Autumn (Sidney Flanigan) is a sullen, withdrawn teenager. Her shambling home life consists of a mom who’s only emotionally present in a passive sense, and a stepdad who probably crunches beer cans on his forehead. It’s not surprising that Autumn goes through life with muted exasperation: Her lips clench tightly together; her eyes always seem to search the ground for answers.
Things get dicey when Autumn learns she’s pregnant. She goes to the clinic in her heehaw hometown and gets almost no help: The cheerfully insipid receptionist offers a horrifying VHS of aborted fetuses and a pamphlet on adoption, both of which only amplify Autumn’s anxiety. Even worse, she learns that an abortion is impossible without permission from her parents.
After that excursion, Autumn stumbles out of the clinic and seeks help from Skylar (Talia Ryder), her cousin and sole confidante. The two decide to trek from their Pennsylvania town into New York City, where the laws are laxer. Now, Autumn has to confront the painful reality of her situation, and navigate the urban sprawl of Manhattan on a dwindling cash supply. Their situation gradually grows more perilous, forcing them to turn to a sketchy young man (Théodore Pellerin) for help.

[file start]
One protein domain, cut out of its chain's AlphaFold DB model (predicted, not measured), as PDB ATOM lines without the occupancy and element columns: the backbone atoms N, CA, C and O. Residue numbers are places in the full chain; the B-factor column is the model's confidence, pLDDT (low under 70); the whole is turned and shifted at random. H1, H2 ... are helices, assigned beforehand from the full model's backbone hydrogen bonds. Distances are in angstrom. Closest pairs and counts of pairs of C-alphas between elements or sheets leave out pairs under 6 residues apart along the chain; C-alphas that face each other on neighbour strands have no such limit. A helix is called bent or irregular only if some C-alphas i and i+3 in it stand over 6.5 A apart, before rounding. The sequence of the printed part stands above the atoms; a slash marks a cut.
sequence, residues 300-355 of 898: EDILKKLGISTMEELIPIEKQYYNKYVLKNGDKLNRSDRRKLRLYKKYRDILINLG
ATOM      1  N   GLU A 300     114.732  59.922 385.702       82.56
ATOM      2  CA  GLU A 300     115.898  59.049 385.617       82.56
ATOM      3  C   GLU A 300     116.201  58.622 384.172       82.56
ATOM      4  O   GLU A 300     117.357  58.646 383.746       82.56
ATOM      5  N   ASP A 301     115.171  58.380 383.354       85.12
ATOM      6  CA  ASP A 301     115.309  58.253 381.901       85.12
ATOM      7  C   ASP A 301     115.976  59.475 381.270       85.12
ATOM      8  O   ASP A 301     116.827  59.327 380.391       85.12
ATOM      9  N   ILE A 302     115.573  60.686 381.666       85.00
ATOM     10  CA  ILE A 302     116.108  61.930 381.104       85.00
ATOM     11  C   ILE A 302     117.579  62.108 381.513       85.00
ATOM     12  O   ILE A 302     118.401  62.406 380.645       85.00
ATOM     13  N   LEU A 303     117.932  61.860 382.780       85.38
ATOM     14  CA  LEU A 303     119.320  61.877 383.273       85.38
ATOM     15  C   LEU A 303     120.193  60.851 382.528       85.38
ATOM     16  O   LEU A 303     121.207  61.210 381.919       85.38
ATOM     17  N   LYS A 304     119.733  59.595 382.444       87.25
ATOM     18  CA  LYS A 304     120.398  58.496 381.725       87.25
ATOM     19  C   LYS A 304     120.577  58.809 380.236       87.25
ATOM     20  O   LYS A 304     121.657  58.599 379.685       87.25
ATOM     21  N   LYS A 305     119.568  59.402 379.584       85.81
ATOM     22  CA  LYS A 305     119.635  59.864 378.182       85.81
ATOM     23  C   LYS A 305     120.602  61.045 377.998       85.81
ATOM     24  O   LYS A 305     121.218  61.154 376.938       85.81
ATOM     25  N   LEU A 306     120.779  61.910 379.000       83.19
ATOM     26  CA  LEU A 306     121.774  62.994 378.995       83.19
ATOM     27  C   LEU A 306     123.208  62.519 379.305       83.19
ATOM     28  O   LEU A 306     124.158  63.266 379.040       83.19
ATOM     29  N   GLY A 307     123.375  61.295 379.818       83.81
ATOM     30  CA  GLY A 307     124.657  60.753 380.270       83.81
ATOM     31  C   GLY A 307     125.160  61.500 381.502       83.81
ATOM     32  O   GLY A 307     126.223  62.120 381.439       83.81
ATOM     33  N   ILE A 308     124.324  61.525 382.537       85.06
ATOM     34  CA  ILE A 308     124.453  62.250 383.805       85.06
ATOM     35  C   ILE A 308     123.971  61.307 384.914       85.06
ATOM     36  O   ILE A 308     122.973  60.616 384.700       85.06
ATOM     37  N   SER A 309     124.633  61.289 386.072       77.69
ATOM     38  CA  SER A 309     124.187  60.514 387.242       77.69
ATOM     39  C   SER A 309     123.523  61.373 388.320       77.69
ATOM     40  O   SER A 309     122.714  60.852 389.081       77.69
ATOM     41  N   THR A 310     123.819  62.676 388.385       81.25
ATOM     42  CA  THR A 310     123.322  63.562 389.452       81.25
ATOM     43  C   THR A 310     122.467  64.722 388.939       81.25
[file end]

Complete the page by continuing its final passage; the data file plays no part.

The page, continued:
Writer-director Eliza Hittman makes the bravura decision to strip the film of any showy cinematic artifice. The production feels minimal, the performances hyper-realistic. Conversations between Skylar and Autumn ebb and flow with natural teenage awkwardness. Throughout Never Rarely, Hittman makes us silent traveling companions along the journey. We feel like we’re with the girls as they get kicked out of a bus station or fall asleep in a bowling alley. Their frustration and exhaustion become our own.
For all its minimalism, Never Rarely Sometimes Always is also an example of great screenwriting. So many movies bludgeon us with exposition, like a serial killer with a cricket bat. Here, Autumn is a taciturn individual, conditioned to distrust just about everybody. We only learn information about her when she reluctantly gives it. At one of the clinics, Autumn is forced to answer a questionnaire about her sexual history and pick one of the responses from the movie’s title. This scene reveals painful details about her character, and the questions she refuses to answer offer the most insight. It’s a great example of how to have your characters say a lot without saying anything.
In fact, that’s the greatest strength of this movie as a whole–the larger point it opts not to make. Autumn’s story occupies a paradoxical gray area in what many–if not most–see as a black-and-white issue. She’s a self-contained tragedy, another nameless number on some list of statistics. Unplanned looked at similar subject matter with cheap preachiness, a stilted sermon meant only for the zealots. Never Rarely never resorts to a heavy-handed message, because it knows it doesn’t need to. We simply see Autumn’s story, as is. This ends up being more than enough.
101 min. PG-13.